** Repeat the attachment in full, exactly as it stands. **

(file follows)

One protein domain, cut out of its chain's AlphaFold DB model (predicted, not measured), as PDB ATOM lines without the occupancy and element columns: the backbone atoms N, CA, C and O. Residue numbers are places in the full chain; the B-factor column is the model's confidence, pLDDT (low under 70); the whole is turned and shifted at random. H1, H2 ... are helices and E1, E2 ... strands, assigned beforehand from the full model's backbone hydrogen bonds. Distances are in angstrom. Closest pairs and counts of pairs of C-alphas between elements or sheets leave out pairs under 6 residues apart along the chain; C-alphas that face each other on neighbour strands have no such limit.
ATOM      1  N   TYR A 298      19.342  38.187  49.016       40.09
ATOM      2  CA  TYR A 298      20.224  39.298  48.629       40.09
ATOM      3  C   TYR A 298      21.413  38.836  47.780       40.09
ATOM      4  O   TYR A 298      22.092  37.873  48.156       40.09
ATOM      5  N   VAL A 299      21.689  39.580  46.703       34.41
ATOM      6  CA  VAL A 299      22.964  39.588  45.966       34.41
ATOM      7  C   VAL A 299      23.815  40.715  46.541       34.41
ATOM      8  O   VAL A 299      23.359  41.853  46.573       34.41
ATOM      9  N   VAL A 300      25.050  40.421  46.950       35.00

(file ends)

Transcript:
One protein domain, cut out of its chain's AlphaFold DB model (predicted, not measured), as PDB ATOM lines without the occupancy and element columns: the backbone atoms N, CA, C and O. Residue numbers are places in the full chain; the B-factor column is the model's confidence, pLDDT (low under 70); the whole is turned and shifted at random. H1, H2 ... are helices and E1, E2 ... strands, assigned beforehand from the full model's backbone hydrogen bonds. Distances are in angstrom. Closest pairs and counts of pairs of C-alphas between elements or sheets leave out pairs under 6 residues apart along the chain; C-alphas that face each other on neighbour strands have no such limit.
ATOM      1  N   TYR A 298      19.342  38.187  49.016       40.09
ATOM      2  CA  TYR A 298      20.224  39.298  48.629       40.09
ATOM      3  C   TYR A 298      21.413  38.836  47.780       40.09
ATOM      4  O   TYR A 298      22.092  37.873  48.156       40.09
ATOM      5  N   VAL A 299      21.689  39.580  46.703       34.41
ATOM      6  CA  VAL A 299      22.964  39.588  45.966       34.41
ATOM      7  C   VAL A 299      23.815  40.715  46.541       34.41
ATOM      8  O   VAL A 299      23.359  41.853  46.573       34.41
ATOM      9  N   VAL A 300      25.050  40.421  46.950       35.00